Whenever the subject of Newland Archer comes up, all 17 of my brothers simultaneously look down, shake their heads and mutter "poor bastard." That pretty much sums things up. Newland Archer is a poor bastard. He is, as many of you are, torn between his affections for two different women. To complicate matters the two women are cousins, members of a very well to do and influential New York family. May Welland is a young, respectable (i.e. a virgin), beautiful girl. Her every move reeks of compassion and innocence and it is only as the novel progresses that we begin to see how cold and calculating she is and lose all sense of pity for her. Her rival is the Countess Olenska, less young, less fresh (i.e. a strumpet), less beautiful woman. She is ruled by her passions and her independence and steadily gains our respect as the novel progresses. Unfortunately, Newland Archer is a tool and chooses May.
The novel opens at the opera, where Newland gets his first glance (since childhood) of Ellen Olenska. She has returned from Europe in disgrace. A failed marriage, a possible - no, probable - affair with the man who helped her escape her unhappy condition. She has lost much of her money, she lives in an unfashionable section of the city and she - gasp - is dressed inappropriately for the occasion. Later, she is held in contempt for visiting social climbers and other disgraced people, because she enjoys their society. Her family initially rallies around her but soon deserts her because she can not follow the rules of proper society. And, darn her, she just will NOT return to her husband so that they can forget about her.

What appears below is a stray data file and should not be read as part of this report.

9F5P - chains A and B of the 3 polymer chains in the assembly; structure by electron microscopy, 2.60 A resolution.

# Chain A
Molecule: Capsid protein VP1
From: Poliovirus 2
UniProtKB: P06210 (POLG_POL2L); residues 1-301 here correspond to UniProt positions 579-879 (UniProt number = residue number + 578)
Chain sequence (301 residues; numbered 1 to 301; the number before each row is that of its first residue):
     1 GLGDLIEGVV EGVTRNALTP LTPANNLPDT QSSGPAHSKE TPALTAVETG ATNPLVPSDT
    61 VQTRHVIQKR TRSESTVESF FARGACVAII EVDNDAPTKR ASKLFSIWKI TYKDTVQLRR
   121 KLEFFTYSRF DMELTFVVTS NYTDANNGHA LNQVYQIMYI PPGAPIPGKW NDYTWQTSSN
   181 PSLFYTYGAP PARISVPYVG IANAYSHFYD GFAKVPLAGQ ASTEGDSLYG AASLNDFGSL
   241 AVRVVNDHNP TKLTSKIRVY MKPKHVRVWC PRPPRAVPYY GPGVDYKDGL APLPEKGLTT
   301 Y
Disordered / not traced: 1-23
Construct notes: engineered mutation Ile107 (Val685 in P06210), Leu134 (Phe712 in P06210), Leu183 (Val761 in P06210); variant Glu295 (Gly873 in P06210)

Soon after this moment, Newland announces his engagement to May so that the Countess may have the support and protection of the Archers as well as May's family. He is continually thrown against the Countess and soon he begins to like it. She is everything that May, apparently, is not. She has traveled, is well read, and has had thoughts and feelings of her very own. While May strikes Archer as a blank page that he will get to fill in, the Countess is an equal and therefore interesting. When sparks start to warm his desire, he marries May. Poor bastard.
I don't want to spoil the plot for anyone who hasn't read it. Let's just say that May isn't the innocent flower that she appears. Oh, yeah, she's a virgin but she's no pushover. She has a steel core and will tolerate no one messing with her perfect world, including her about-to-stray husband and her hussy cousin. May needs a good spanking but no one's man enough to hold her down. Especially her husband.
One of my favorite images from the book is captured on this edition's cover. (This is not the edition I read though. Mine had a crappy movie cover that completely missed the point of everything) May Archer, nee Welland, is frequently compared to the goddess Diana - virginal, athletic, with classic beauty and aloofness. You will remember that Diana was the archer in mythology, goddess of the hunt. A perpetual virgin, Diana killed any man who attempted to sully her in any way. She showed no mercy and no heart. This is also a perfect description of young May Archer and is underlined by her triumph at an archery contest which occurs half way through the novel. Diana is also, for some reason that I don't understand, the goddess of childbirth and this also reflects in May's character.
After reading The Age of Innocence, I want to know more about Edith Wharton's life. I'm intrigued by the fact that she also had an unhappy marriage and ended up leaving her husband. But, alas, this is all I know. Perhaps Steve or Sam could bring another layer of understanding of the book for me. Especially since my reading will definately include more of Edith Wharton's books. Soon, I hope.